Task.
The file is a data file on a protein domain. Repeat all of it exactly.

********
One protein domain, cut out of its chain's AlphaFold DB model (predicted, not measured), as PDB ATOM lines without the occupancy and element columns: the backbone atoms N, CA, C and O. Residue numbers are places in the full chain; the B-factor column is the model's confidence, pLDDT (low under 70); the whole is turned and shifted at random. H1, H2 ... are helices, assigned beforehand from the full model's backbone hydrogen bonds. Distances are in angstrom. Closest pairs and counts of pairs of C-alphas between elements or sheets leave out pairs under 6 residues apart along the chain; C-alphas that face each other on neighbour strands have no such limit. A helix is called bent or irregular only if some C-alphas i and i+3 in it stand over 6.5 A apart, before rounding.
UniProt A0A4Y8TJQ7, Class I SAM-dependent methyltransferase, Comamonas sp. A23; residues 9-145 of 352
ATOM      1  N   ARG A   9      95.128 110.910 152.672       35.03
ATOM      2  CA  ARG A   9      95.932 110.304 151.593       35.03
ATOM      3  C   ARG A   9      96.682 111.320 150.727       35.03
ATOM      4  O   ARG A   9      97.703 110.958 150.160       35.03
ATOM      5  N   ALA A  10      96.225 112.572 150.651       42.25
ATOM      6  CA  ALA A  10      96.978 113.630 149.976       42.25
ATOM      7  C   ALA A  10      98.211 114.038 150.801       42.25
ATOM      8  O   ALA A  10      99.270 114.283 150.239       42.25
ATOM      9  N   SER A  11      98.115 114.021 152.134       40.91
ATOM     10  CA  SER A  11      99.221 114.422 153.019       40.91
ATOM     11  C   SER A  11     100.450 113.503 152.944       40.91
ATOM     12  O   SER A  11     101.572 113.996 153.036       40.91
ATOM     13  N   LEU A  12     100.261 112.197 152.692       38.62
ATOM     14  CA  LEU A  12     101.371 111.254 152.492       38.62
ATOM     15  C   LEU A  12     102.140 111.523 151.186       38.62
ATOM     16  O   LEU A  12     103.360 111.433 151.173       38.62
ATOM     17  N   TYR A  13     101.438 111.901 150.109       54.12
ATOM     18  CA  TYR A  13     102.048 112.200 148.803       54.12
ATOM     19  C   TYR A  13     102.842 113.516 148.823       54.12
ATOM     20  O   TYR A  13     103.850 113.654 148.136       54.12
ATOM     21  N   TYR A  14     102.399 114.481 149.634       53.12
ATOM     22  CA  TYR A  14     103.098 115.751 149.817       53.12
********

One protein domain, cut out of its chain's AlphaFold DB model (predicted, not measured), as PDB ATOM lines without the occupancy and element columns: the backbone atoms N, CA, C and O. Residue numbers are places in the full chain; the B-factor column is the model's confidence, pLDDT (low under 70); the whole is turned and shifted at random. H1, H2 ... are helices, assigned beforehand from the full model's backbone hydrogen bonds. Distances are in angstrom. Closest pairs and counts of pairs of C-alphas between elements or sheets leave out pairs under 6 residues apart along the chain; C-alphas that face each other on neighbour strands have no such limit. A helix is called bent or irregular only if some C-alphas i and i+3 in it stand over 6.5 A apart, before rounding.
UniProt A0A4Y8TJQ7, Class I SAM-dependent methyltransferase, Comamonas sp. A23; residues 9-145 of 352
ATOM      1  N   ARG A   9      95.128 110.910 152.672       35.03
ATOM      2  CA  ARG A   9      95.932 110.304 151.593       35.03
ATOM      3  C   ARG A   9      96.682 111.320 150.727       35.03
ATOM      4  O   ARG A   9      97.703 110.958 150.160       35.03
ATOM      5  N   ALA A  10      96.225 112.572 150.651       42.25
ATOM      6  CA  ALA A  10      96.978 113.630 149.976       42.25
ATOM      7  C   ALA A  10      98.211 114.038 150.801       42.25
ATOM      8  O   ALA A  10      99.270 114.283 150.239       42.25
ATOM      9  N   SER A  11      98.115 114.021 152.134       40.91
ATOM     10  CA  SER A  11      99.221 114.422 153.019       40.91
ATOM     11  C   SER A  11     100.450 113.503 152.944       40.91
ATOM     12  O   SER A  11     101.572 113.996 153.036       40.91
ATOM     13  N   LEU A  12     100.261 112.197 152.692       38.62
ATOM     14  CA  LEU A  12     101.371 111.254 152.492       38.62
ATOM     15  C   LEU A  12     102.140 111.523 151.186       38.62
ATOM     16  O   LEU A  12     103.360 111.433 151.173       38.62
ATOM     17  N   TYR A  13     101.438 111.901 150.109       54.12
ATOM     18  CA  TYR A  13     102.048 112.200 148.803       54.12
ATOM     19  C   TYR A  13     102.842 113.516 148.823       54.12
ATOM     20  O   TYR A  13     103.850 113.654 148.136       54.12
ATOM     21  N   TYR A  14     102.399 114.481 149.634       53.12
ATOM     22  CA  TYR A  14     103.098 115.751 149.817       53.12